The women and men aboard the Polar Star conduct this essential mission to create a navigable path through ice as thick as 21 feet, to allow refuel and resupply ships to reach McMurdo Station, the largest Antarctic station and the logistics hub of the U.S. Antarctic Program.

The U.S. Coast Guard is recapitalizing its polar icebreaker fleet to ensure access to the Polar Regions, project U.S. sovereignty, and to protect the country’s economic, environmental and national security interests. To support this endeavor, the U.S. Coast Guard is exploring options to expand Base Seattle infrastructure to support the growing icebreaker fleet.

Media are encouraged to contact Coast Guard public affairs at 206-251-3237 to arrange an escort at Base Seattle to attend the ship’s departure. The commanding officer of the Polar Star, Capt. Willaim Woityra, may be available for virtual interview on Friday morning and in-person at 11 a.m. Saturday prior to the 1 p.m. departure.

“GA-ASI Flies MQ-9 in the Canadian Arctic” –Seapower

General Atomics Aeronautical Systems’ MQ-9A “Big Wing” UAS flew in the hostile climate of the Canadian Arctic. GA-ASI

The Navy League’s Seapower website reports,

 In a flight that originated from its Flight Test and Training Center (FTTC) near Grand Forks, North Dakota, General Atomics Aeronautical Systems, Inc. (GA-ASI) flew a company-owned MQ-9A “Big Wing” configured unmanned aircraft system north through Canadian airspace past the 78th parallel, the company said in a Sept. 10 release.

A traditional limitation of long-endurance UAS has been their inability to operate at extreme northern (and southern) latitudes, as many legacy SATCOM datalinks can become less reliable above the Arctic (or below the Antarctic) Circle – approximately 66 degrees north. At those latitudes, the low-look angle to geostationary Ku-band satellites begins to compromise the link. GA-ASI has demonstrated a new capability for effective ISR operations by performing a loiter at 78.31° North, using Inmarsat’s L-band Airborne ISR Service (LAISR).

The 78th parallel lies more than 1200 nautical miles North of Kodiak. Getting any kind of air recon that far north, other than perhaps icebreaker based helicopters, has always been difficult.

Even our icebreakers have difficulty communicating. Satellite coverage at these high latitudes is spotty at best.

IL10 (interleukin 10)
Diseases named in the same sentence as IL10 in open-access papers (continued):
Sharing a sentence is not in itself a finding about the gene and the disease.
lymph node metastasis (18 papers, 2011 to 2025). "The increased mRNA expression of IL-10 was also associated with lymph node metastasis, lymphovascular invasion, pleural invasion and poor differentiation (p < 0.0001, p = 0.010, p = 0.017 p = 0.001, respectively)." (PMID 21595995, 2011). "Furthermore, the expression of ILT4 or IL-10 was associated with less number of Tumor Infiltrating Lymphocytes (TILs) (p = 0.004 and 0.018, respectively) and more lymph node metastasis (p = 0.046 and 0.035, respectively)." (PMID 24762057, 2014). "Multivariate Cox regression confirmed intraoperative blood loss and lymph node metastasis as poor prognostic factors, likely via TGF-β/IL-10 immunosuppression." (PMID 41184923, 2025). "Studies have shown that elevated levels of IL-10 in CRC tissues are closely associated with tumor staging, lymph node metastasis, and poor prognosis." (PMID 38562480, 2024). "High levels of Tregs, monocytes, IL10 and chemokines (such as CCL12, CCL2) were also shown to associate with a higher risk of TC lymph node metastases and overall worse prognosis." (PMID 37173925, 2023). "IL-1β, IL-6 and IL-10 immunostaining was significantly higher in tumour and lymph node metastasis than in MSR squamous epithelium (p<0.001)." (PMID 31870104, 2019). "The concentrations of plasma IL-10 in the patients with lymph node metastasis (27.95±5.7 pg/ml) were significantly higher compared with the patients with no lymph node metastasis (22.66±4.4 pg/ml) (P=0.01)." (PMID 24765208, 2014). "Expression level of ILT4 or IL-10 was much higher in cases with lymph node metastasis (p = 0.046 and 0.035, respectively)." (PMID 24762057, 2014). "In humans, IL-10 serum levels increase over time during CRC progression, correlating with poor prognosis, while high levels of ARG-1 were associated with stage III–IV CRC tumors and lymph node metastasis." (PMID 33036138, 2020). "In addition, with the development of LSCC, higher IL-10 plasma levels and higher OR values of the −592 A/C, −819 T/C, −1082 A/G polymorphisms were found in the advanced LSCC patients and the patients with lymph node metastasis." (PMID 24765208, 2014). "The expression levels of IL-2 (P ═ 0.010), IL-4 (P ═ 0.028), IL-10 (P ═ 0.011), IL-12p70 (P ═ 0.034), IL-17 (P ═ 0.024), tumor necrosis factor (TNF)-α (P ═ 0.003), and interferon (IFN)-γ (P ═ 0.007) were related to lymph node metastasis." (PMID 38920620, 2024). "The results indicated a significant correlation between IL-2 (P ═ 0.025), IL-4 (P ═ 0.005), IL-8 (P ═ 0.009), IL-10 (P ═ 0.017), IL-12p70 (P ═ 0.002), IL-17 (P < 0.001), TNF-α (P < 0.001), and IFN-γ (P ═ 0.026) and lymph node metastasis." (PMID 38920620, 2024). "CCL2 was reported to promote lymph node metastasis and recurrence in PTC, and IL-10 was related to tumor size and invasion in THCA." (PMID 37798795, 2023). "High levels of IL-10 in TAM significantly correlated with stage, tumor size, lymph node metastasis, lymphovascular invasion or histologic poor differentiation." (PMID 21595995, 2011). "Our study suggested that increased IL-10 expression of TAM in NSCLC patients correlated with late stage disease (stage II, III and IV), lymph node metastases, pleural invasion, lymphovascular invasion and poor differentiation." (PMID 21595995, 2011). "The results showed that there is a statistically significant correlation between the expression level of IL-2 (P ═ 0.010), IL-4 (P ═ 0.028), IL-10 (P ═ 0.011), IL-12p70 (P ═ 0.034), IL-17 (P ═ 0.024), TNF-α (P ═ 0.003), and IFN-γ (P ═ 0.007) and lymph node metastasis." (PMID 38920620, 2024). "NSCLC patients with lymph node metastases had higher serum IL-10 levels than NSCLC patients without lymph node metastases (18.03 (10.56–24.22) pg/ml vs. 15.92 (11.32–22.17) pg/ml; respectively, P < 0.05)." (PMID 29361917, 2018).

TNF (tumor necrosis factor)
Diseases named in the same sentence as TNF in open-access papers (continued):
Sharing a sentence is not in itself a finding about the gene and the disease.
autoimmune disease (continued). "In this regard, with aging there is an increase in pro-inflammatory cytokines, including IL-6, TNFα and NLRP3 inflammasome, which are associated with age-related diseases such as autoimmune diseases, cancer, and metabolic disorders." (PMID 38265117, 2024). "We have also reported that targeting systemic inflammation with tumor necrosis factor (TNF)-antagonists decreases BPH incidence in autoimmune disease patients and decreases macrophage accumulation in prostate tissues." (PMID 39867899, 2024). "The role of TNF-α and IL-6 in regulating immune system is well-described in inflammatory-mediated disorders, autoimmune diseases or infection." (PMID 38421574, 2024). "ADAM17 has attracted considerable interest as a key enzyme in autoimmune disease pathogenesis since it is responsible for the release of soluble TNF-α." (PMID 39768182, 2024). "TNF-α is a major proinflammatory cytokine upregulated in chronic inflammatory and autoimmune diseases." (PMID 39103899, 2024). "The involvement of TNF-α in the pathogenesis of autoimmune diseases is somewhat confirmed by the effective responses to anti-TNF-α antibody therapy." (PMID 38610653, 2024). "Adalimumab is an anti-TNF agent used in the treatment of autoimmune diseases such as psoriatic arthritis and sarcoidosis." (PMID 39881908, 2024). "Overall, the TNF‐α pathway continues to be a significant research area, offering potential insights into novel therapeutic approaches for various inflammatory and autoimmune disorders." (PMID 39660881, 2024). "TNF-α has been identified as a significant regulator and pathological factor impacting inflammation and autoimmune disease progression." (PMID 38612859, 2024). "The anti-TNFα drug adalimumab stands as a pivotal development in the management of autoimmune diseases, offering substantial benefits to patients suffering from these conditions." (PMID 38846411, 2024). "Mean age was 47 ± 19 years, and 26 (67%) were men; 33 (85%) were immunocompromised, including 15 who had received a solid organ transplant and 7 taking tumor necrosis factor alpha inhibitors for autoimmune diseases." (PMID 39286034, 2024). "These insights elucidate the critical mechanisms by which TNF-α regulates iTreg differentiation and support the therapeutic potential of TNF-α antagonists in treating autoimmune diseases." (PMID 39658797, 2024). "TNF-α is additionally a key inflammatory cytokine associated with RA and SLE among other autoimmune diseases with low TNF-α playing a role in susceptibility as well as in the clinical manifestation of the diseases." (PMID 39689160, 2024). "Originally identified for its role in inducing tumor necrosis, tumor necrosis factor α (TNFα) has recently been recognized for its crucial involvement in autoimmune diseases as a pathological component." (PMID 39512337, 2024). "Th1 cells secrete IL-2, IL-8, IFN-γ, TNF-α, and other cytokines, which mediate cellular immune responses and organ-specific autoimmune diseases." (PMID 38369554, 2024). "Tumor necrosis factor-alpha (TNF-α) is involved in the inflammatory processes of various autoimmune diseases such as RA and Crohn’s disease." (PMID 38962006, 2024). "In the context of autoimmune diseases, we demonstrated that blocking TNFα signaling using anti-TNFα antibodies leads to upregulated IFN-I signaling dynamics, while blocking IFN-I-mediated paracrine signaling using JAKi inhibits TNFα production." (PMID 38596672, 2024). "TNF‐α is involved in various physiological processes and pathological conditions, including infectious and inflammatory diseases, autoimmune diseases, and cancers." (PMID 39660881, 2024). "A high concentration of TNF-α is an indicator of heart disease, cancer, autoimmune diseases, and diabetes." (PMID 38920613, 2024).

The ability to operate UAS in this environment could substantially improve our Polar Domain Awareness and serve as a communications relay for multiunit operations in the Arctic or Antarctic.

The high altitude capability of these aircraft also provides a far larger view than would be possible from a helicopters. The horizon distance from 45,000 feet is about 250 nautical miles.

“SOLVING COMMUNICATIONS GAPS IN THE ARCTIC WITH BALLOONS” –CIMSEC

A NASA long duration balloon is prepared for launch on Antarctica’s Ross Ice Shelf near McMurdo Station in 2004. (NASA photo)

CIMSEC provides a discussion of the possibility of using high altitude balloons as communications links in the Arctic.

Even if balloons are not the answer, the article at least does an excellent job of outlining the difficulties of communicating in the Arctic (or Antarctic).

“SEA CONTROL 219 – USCG COMMANDANT ADMIRAL KARL SCHULTZ” –CIMSEC

Coast Guard Commandant Adm. Karl Schultz visits with Coast Guard crews stationed in New York City. U.S. Coast Guard photo illustration by Petty Officer 1st Class Jetta Disco.

(I meant to cover this earlier, but perhaps still worth a listen)

CIMSEC’s Podcast “SEA Control,” had an interview with the Commandant, Dec. 27, 2020. You can find it here.

At first I thought I had heard it all before, but toward the end, there were some surprises.

He talked about  Arctic, Antarctic, and IUU. He talked about the Arctic Strategic Outlook and the IUU Strategic Outlook.